Thursday, May 25, 2023

Artist Immortalizes the Dead in Beautiful NSU Art Museum Show

To paraphrase an old saw, death is one of only two certainties in this world. No matter how much notoriety or ignominy we receive on this pale blue dot, it will ultimately be the terminus for all of us—which means that Scott Covert will never run out of material. Until it’s his turn, of course.

A former actor from New Jersey who rose to prominence in the East Village art scene in the 1980s, Covert’s “studios” are the cemeteries of the world, his workstations the gravestones of notable people. From these honorary reliefs, he deploys a practice, dating back to Victorian England, called grave rubbing, in which he lifts impressions of names and epitaphs from tombstones, then repurposes them: sometimes as one or two reliefs on a spacious canvas, other times as elements of collages, in which countless names share a densely populated space.

Covert calls these works “Monument Paintings,” and NSU Art Museum is exhibiting dozens of them all the way through next spring, in “Scott Covert: I Had a Wonderful Life,” the artist’s first solo museum exhibition. As is often the case at this museum, the first painting you encounter, if you walk the exhibition in order, crystallizes the artist’s multilayered, maximalist approach. “Egyptian Mile” is a tribute to music greats through time. Miles Davis has the largest relief, roughly in the center of the painting, befitting his status as a giant among mortals. But Covert’s selection of captured gravestones is idiosyncratic and personal, making no distinctions between highbrow and lowbrow: Thus, punk icon Johnny Thunders is placed between Lionel Hampton and Irving Berlin. Leonard Bernstein sits atop Leonard Cohen, allowing us to equate these legendary Leonards.

The more you gaze at the work, the more you see. Underneath and around the names, you’ll notice musical notations, a trumpet, a saxophone, all of them emerging hazily from the canvas like dream imagery, the entire canvas a singular style somewhere between abstract expressionism and graffiti art.

“Blue Cacophony with Two Dean Martins”

Similarly, “Midnight at the Oasis” is the literary salon of Covert’s imagination, a place where Bukowski, Poe, Burroughs, Vidal, Melville, Faulkner and many more mingle in the afterlife. In “Blue Cacophony with Two Dean Martins”—Covert seems to associate the color blue, and its countless shades, with the names that mean the most to him—the eye tracks from queer actor Brad Davis, who died of HIV in 1991, to Lee Strasberg, to Bob Ross, to Janet Leigh, the linkage between these often disparate names existing primarily in Covert’s consciousness.

You’ll notice that in works like these, the dates of completion are “1996-2022,” and perhaps they remain unfinished, as more of his favorite people shake off their mortal coils and find homes on his canvases. His paintings are dizzying mélanges of names stamped atop names like destinations in a passport, which, in a sense, is what they are: Because each relief was captured by the artist’s hand, in locations as far-flung as Russia and Argentina, they reflect his travels as much as his artistic choices.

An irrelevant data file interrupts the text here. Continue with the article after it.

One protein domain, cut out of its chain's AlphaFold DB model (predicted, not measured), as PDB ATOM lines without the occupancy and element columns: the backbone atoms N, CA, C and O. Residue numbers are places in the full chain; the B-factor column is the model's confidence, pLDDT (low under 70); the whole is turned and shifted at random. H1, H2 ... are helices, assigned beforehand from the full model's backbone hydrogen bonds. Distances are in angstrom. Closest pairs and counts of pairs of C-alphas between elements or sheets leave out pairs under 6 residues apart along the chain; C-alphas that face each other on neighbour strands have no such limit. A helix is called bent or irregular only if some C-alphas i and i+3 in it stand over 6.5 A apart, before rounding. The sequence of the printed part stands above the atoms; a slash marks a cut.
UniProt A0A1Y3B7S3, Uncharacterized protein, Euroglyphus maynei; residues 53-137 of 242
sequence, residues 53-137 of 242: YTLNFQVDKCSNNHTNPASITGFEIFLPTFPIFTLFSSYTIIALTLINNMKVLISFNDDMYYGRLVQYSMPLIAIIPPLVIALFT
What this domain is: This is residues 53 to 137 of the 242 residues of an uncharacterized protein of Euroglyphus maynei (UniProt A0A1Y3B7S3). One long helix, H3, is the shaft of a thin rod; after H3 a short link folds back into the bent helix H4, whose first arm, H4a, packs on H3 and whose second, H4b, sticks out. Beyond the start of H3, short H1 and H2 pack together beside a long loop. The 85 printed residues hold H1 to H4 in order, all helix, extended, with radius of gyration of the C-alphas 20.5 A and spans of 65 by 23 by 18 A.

Other pieces make potent use of repetition. The wittily titled “Blonde on Blonde” showcases many dozen rubbings of Marilyn Monroe’s relief. Frank Sinatra’s relief is repeated 20 times on the same canvas, along with the crooner’s pitch-perfect epitaph, “The Best is Yet to Come.” Like a Buddhist carefully inscribing every word of the Heart Sutra, works like this have the feeling of a devotional labor of love for Covert, as there are no copies in his work: Each of these 21 Sinatras is its own unique practice of lifting and rubbing.

Visitors will find insights throughout Covert’s oeuvre, but I most appreciated the painter’s sense of humor and his political commentary, which often go hand in hand. At first, the inclusion of hate merchant Andrew Breitbart seems a curious choice for an LGBTQ individual like Covert, until you see the other “Andrew” that he’s paired with: Andrew Cunahan, the spree killer who murdered Gianni Versace. (There’s the rub—literally.)

My favorite witticism in this exhibition occurs in “Make Me Laugh,” a collection of comic actors from the golden age of television—Soupy Sales, Oliver Hardy, Jack Benny, Shemp Howard. The name in the middle, in the largest font, is that of former U.S. Senator Joseph McCarthy, the grandest of the stooges.

In a sense, though, even this dubious recognition in the Covert canon says something about the person. Even most famous people don’t earn the immortality of appearing in one of Covert’s curated tributes. As somebody once said, it’s an honor just to be nominated.

“Scott Covert: I Had a Wonderful Life” runs through April 23 at NSU Art Museum, 1 E. Las Olas Blvd., Fort Lauderdale. Admission costs $5-$12. For information, call 954/525-5500 or visit

For more of Boca magazine’s arts and entertainment coverage, click here.

John Thomason
John Thomason
As the A&E editor of, I offer reviews, previews, interviews, news reports and musings on all things arty and entertainment-y in Palm Beach, Broward and Miami-Dade counties.

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